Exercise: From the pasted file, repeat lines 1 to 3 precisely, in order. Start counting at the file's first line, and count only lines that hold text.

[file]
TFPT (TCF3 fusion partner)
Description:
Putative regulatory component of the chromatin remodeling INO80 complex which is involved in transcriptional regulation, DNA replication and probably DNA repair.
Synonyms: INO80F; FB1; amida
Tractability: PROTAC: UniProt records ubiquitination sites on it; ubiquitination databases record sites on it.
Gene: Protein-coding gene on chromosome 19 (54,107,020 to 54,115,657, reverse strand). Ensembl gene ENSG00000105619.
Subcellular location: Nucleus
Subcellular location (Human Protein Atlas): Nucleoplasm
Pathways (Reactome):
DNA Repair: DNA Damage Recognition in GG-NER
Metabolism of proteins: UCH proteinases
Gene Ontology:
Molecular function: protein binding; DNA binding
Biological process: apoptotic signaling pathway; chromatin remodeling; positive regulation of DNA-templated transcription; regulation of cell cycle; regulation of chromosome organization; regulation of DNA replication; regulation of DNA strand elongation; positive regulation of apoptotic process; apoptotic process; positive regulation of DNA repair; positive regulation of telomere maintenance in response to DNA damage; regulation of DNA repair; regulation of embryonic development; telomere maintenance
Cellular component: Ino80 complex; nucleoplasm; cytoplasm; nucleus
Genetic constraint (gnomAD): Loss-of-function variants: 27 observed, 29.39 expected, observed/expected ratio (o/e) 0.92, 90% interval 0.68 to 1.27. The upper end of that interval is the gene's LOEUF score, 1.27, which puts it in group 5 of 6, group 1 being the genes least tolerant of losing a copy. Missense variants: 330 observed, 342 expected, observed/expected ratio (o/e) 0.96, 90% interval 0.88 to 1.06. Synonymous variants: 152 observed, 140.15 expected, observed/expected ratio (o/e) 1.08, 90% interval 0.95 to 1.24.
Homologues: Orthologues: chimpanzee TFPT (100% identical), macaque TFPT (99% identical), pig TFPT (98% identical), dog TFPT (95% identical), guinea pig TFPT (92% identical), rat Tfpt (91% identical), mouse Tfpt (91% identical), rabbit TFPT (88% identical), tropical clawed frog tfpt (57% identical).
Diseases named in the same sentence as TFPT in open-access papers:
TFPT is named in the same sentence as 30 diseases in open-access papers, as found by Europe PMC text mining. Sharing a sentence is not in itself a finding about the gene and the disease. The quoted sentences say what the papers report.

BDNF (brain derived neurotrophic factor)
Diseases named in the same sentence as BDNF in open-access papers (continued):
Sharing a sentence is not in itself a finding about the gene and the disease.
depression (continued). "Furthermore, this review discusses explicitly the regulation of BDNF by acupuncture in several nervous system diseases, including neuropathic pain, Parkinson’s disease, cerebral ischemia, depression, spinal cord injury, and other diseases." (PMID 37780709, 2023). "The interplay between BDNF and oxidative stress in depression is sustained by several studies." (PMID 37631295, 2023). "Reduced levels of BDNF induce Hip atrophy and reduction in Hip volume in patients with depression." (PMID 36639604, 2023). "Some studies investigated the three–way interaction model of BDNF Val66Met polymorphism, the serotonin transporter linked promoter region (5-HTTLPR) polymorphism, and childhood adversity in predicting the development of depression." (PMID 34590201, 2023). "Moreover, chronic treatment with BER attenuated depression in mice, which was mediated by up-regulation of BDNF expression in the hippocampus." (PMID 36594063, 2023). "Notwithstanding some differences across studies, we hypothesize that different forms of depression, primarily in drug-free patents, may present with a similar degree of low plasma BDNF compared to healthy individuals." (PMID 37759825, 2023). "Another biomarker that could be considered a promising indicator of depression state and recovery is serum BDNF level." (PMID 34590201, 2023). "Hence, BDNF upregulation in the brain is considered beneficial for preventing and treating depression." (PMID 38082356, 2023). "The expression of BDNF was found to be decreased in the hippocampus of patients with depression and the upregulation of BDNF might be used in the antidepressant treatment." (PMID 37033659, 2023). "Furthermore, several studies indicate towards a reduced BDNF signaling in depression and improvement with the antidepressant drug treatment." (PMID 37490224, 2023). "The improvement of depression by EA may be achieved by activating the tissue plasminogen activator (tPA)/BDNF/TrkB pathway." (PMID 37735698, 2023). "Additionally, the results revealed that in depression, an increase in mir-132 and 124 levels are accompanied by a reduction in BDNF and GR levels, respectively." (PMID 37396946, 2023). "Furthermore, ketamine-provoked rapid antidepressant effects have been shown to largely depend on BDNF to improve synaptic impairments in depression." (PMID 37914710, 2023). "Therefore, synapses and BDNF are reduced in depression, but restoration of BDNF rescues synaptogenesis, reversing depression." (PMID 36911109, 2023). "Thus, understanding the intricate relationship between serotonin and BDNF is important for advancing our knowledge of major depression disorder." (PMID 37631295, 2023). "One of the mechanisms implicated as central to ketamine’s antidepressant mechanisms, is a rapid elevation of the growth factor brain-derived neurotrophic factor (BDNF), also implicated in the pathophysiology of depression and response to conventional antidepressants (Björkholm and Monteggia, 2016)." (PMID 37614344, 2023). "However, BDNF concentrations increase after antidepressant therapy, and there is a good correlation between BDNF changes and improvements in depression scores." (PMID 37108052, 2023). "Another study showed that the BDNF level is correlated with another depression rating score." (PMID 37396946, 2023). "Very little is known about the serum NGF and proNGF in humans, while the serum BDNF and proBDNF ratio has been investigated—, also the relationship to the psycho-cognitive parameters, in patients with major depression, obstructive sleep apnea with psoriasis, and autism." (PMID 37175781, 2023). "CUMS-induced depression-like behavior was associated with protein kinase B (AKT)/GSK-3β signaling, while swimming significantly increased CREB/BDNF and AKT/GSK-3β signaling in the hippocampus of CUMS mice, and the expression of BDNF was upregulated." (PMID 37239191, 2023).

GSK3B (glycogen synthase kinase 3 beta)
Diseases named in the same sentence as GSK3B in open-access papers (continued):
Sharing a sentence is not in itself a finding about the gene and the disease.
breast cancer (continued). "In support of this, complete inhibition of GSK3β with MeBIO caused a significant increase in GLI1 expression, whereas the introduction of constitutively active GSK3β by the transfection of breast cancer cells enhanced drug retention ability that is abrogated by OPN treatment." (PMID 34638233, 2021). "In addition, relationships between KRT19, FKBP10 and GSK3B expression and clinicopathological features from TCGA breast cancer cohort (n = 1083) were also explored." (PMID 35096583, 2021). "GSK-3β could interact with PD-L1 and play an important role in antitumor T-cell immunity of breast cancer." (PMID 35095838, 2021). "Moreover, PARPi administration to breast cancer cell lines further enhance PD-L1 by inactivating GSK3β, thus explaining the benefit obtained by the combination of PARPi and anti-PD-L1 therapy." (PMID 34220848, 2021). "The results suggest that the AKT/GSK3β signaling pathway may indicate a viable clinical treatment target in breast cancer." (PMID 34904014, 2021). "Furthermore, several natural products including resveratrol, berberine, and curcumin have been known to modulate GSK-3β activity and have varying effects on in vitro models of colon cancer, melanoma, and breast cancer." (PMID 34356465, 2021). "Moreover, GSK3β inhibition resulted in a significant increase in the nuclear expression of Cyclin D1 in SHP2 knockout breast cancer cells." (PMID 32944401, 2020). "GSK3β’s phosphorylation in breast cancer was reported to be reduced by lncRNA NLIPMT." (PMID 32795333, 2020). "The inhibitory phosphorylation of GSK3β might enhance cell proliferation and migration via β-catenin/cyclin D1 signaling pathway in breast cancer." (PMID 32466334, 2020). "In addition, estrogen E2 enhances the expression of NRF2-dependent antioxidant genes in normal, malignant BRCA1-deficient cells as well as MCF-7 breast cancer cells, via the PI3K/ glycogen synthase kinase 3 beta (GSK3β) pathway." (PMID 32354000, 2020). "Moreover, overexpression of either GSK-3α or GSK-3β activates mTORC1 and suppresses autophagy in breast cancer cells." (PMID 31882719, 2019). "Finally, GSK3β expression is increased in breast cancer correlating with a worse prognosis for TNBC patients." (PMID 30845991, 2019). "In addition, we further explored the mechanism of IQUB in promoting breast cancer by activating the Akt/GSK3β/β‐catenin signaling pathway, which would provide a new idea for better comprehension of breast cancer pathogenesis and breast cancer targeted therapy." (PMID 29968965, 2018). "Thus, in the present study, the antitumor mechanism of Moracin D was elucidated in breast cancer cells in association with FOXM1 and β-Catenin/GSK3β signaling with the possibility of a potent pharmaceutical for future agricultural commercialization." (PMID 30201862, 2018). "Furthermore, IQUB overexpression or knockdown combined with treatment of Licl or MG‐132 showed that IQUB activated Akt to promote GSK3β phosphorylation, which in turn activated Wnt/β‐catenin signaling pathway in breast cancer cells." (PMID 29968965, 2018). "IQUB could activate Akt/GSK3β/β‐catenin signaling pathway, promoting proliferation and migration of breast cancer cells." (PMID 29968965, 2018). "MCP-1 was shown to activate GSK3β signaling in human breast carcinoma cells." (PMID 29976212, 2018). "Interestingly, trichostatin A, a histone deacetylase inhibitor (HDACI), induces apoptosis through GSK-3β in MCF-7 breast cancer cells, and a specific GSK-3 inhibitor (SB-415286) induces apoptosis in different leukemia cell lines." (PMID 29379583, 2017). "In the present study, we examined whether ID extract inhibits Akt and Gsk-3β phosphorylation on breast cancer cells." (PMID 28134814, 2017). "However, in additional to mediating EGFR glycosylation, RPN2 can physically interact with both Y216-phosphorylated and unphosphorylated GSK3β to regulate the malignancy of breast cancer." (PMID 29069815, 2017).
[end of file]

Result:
TFPT (TCF3 fusion partner)
Description:
Putative regulatory component of the chromatin remodeling INO80 complex which is involved in transcriptional regulation, DNA replication and probably DNA repair.